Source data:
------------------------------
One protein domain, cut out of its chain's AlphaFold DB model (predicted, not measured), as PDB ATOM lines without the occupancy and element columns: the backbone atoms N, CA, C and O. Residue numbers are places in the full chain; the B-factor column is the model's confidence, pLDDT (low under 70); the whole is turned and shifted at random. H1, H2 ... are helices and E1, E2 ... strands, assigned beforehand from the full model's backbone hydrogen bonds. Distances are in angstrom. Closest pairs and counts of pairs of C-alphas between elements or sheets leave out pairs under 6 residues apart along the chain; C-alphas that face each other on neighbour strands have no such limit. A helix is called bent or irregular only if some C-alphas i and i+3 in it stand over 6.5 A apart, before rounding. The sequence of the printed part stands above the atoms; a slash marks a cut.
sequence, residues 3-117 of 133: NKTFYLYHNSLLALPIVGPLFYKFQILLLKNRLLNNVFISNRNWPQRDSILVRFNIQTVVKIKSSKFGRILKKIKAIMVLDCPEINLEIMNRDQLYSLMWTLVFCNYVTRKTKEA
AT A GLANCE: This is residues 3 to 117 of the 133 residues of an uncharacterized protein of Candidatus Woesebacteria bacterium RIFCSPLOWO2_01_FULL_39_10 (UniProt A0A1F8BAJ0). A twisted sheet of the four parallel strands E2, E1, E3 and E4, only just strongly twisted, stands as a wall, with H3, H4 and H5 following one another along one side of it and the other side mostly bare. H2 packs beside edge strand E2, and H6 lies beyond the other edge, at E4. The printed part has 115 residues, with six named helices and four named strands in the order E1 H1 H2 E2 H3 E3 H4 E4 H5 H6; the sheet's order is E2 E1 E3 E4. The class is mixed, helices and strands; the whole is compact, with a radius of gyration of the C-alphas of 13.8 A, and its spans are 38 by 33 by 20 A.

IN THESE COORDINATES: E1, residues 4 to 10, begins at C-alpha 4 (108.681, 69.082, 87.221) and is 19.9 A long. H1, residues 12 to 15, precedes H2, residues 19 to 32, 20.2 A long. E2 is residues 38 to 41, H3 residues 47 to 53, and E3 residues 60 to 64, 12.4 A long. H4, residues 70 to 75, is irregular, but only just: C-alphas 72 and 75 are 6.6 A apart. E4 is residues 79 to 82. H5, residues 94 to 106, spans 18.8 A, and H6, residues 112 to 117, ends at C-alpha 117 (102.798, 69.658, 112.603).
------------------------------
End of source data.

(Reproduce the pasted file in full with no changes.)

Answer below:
One protein domain, cut out of its chain's AlphaFold DB model (predicted, not measured), as PDB ATOM lines without the occupancy and element columns: the backbone atoms N, CA, C and O. Residue numbers are places in the full chain; the B-factor column is the model's confidence, pLDDT (low under 70); the whole is turned and shifted at random. H1, H2 ... are helices and E1, E2 ... strands, assigned beforehand from the full model's backbone hydrogen bonds. Distances are in angstrom. Closest pairs and counts of pairs of C-alphas between elements or sheets leave out pairs under 6 residues apart along the chain; C-alphas that face each other on neighbour strands have no such limit. A helix is called bent or irregular only if some C-alphas i and i+3 in it stand over 6.5 A apart, before rounding. The sequence of the printed part stands above the atoms; a slash marks a cut.
sequence, residues 3-117 of 133: NKTFYLYHNSLLALPIVGPLFYKFQILLLKNRLLNNVFISNRNWPQRDSILVRFNIQTVVKIKSSKFGRILKKIKAIMVLDCPEINLEIMNRDQLYSLMWTLVFCNYVTRKTKEA
AT A GLANCE: This is residues 3 to 117 of the 133 residues of an uncharacterized protein of Candidatus Woesebacteria bacterium RIFCSPLOWO2_01_FULL_39_10 (UniProt A0A1F8BAJ0). A twisted sheet of the four parallel strands E2, E1, E3 and E4, only just strongly twisted, stands as a wall, with H3, H4 and H5 following one another along one side of it and the other side mostly bare. H2 packs beside edge strand E2, and H6 lies beyond the other edge, at E4. The printed part has 115 residues, with six named helices and four named strands in the order E1 H1 H2 E2 H3 E3 H4 E4 H5 H6; the sheet's order is E2 E1 E3 E4. The class is mixed, helices and strands; the whole is compact, with a radius of gyration of the C-alphas of 13.8 A, and its spans are 38 by 33 by 20 A.

IN THESE COORDINATES: E1, residues 4 to 10, begins at C-alpha 4 (108.681, 69.082, 87.221) and is 19.9 A long. H1, residues 12 to 15, precedes H2, residues 19 to 32, 20.2 A long. E2 is residues 38 to 41, H3 residues 47 to 53, and E3 residues 60 to 64, 12.4 A long. H4, residues 70 to 75, is irregular, but only just: C-alphas 72 and 75 are 6.6 A apart. E4 is residues 79 to 82. H5, residues 94 to 106, spans 18.8 A, and H6, residues 112 to 117, ends at C-alpha 117 (102.798, 69.658, 112.603).